Main Street once dominated by bars
When I first came to Porterville in 1983, Main Street still had that old west feel. No, there were not a bunch of hitching posts downtown, but the city still had its bars and saloons, many which looked like they just came out of the old Wild West.
I have heard Porterville described as one of the last old west towns in California and in 1983, the number and type of nightlife establishments downtown would make one believe that claim.
Today, as most will notice, there are not many bars in the downtown, or even in the community. About the mid-1980s, efforts were made to get rid of many of the Main Street bars, and for good reason. They were not the image one wanted for downtown Porterville.
In 1983, if my memory serves me correctly, there were no fewer than 15 bars, or restaurants with a bar, along Main Street. Some of the more famous were the Mountain Lion (where the Jackass Mail Run committee would select their wagonmaster), the Frontier Club, the Mecca (which is the only one left today), the Palace, Gang Sue’s, the Eagle, the Hi-Lo Club and the Hofbrau to name a few downtown. There were others in town at that time as well — the 7-11 club, Primetime Lounge, the Trail’s Inn, the Paul Bunyan and a few others.
In Jeff Edwards’s book, Main Street book 1, he notes Porterville’s Wild West reputation and its fascinated with bars. In fact, The Recorder has it roots deeply in the bar history. It was a paper that opposed the proliferation of bars and editorialized the city should shut them down in the early 1900s. He noted that in early 1900 that every other building downtown was a drinking establishment.
Edwards’ book also notes the city’s history with prostitution and what were commonly referred to as Cat Houses. Again, The Recorder has a connection here. The site of The Recorder office today is in the area that was known as the city’s red light district, with one famous brothel located just east of The Recorder office, but there also was a house just east of the Porterville Hotel that was frequented by more than one gentlemen over the years.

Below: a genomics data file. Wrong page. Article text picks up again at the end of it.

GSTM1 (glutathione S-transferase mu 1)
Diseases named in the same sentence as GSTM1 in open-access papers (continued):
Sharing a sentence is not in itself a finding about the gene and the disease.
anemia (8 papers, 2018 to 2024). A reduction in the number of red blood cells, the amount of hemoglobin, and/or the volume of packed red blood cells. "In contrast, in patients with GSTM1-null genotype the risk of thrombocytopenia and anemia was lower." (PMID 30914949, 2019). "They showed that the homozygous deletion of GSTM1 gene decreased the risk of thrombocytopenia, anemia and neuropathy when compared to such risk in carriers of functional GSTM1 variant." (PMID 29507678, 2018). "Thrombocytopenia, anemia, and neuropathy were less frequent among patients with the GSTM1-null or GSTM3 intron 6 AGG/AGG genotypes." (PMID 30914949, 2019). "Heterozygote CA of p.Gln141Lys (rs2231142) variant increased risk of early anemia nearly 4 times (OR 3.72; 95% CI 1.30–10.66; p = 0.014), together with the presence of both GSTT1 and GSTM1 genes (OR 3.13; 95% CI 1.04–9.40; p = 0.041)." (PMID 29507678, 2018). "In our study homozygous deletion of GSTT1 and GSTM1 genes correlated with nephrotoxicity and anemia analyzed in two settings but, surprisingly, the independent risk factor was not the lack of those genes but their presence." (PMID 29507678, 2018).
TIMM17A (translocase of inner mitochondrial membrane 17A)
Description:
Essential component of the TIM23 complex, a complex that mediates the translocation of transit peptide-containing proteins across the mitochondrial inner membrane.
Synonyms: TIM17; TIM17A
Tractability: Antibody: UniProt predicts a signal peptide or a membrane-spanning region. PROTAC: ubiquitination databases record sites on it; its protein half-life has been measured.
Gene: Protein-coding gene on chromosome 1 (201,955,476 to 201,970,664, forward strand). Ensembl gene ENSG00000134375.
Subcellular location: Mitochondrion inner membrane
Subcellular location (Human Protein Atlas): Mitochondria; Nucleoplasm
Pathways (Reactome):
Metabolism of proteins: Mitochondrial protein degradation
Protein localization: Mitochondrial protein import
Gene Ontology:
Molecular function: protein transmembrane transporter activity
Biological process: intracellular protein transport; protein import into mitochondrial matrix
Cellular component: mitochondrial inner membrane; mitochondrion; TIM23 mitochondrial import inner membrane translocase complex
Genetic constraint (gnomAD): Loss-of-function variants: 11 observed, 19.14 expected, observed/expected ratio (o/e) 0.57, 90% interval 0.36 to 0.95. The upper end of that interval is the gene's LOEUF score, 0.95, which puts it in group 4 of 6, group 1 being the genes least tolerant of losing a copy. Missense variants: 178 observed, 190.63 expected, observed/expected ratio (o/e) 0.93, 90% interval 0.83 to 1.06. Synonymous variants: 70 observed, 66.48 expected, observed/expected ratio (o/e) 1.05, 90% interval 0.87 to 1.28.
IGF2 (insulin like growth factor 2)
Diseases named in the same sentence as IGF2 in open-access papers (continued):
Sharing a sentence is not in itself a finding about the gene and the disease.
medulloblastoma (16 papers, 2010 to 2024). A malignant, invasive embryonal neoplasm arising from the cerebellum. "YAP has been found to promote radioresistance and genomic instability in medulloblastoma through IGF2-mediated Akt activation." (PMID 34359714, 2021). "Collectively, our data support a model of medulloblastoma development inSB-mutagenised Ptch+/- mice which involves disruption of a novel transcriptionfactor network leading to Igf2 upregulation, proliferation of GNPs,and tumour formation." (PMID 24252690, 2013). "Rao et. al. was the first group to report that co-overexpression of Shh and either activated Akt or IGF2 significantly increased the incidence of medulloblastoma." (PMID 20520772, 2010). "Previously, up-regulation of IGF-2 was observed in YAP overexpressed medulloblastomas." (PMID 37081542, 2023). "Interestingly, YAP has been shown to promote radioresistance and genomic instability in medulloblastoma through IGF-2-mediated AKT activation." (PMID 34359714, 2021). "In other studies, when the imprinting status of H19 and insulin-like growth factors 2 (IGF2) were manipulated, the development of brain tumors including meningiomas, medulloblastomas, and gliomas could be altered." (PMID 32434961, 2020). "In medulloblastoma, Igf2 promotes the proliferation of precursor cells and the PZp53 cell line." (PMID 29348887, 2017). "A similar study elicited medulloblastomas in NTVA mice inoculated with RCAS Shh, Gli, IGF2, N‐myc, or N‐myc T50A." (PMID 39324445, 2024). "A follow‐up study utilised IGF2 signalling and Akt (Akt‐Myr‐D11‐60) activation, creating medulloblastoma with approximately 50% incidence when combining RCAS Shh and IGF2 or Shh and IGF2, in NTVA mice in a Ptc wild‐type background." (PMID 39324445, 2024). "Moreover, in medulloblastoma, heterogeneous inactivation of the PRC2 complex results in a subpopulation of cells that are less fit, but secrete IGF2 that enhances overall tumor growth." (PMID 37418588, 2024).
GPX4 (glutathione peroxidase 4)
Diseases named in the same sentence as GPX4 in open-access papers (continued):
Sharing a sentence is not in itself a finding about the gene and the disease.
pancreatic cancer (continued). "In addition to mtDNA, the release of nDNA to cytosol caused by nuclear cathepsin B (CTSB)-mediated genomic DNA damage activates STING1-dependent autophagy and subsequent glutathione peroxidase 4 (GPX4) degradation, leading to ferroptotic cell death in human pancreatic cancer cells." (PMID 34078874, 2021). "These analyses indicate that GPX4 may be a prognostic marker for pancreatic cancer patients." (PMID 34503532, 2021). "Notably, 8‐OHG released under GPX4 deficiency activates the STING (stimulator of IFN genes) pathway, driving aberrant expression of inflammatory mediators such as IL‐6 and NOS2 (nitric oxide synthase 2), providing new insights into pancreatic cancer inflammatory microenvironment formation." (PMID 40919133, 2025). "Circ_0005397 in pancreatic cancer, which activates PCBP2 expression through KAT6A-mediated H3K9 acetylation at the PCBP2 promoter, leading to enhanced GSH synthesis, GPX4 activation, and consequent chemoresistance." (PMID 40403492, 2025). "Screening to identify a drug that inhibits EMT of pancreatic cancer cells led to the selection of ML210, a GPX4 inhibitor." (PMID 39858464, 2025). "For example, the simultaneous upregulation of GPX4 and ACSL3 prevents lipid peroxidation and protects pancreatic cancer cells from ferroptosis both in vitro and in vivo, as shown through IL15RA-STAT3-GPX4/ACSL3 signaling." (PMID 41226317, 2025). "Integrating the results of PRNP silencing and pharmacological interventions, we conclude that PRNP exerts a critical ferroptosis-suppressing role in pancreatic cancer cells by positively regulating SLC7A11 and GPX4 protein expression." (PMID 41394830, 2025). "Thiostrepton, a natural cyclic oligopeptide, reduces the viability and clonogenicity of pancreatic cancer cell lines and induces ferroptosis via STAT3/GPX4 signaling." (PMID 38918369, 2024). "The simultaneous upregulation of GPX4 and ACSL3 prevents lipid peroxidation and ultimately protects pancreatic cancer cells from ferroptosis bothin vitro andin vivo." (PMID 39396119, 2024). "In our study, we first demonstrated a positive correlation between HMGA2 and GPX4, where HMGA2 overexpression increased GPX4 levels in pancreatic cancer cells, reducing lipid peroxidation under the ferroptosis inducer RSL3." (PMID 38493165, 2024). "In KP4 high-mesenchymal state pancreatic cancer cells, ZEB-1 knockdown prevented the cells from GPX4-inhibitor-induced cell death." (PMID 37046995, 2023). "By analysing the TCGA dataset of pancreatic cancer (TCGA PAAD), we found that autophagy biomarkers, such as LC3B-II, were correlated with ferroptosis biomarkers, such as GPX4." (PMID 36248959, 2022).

Prostitution probably continues today, but where I don’t know, although a few people were arrested on that charge just the other day at one of the local motels. When I first came to town, prostitution was a alive and well on Main Street.
I recall driving down Main Street one warm day and heard a woman’s voice yelling at me. It was one of the girls at the Porterville Hotel hanging out the window and yelling at men that drove by.
That prompted us to do a story on the girls and one of my reporters had already interviewed several and the story was ready to run. However, because it was Easter weekend, I decided to hold the story until the next week, feeling it was an inappropriate subject for the Saturday before Easter.
That plan, however, went out the window when the police department rounded up the girls on Good Friday. Much of our story ran on Saturday with the story on the arrest of the girls and I don’t think we’ve seen prostitutes on Main Street much since then.
Porterville has a very colorful history and Jeff Edwards has caught much in his books. Bars and prostitution probably cannot be found in any Chamber of Commerce brochures, but they are definitely a part of the city’s colorful past.
Contact editor Rick Elkins at 784-5000, ext. 1040.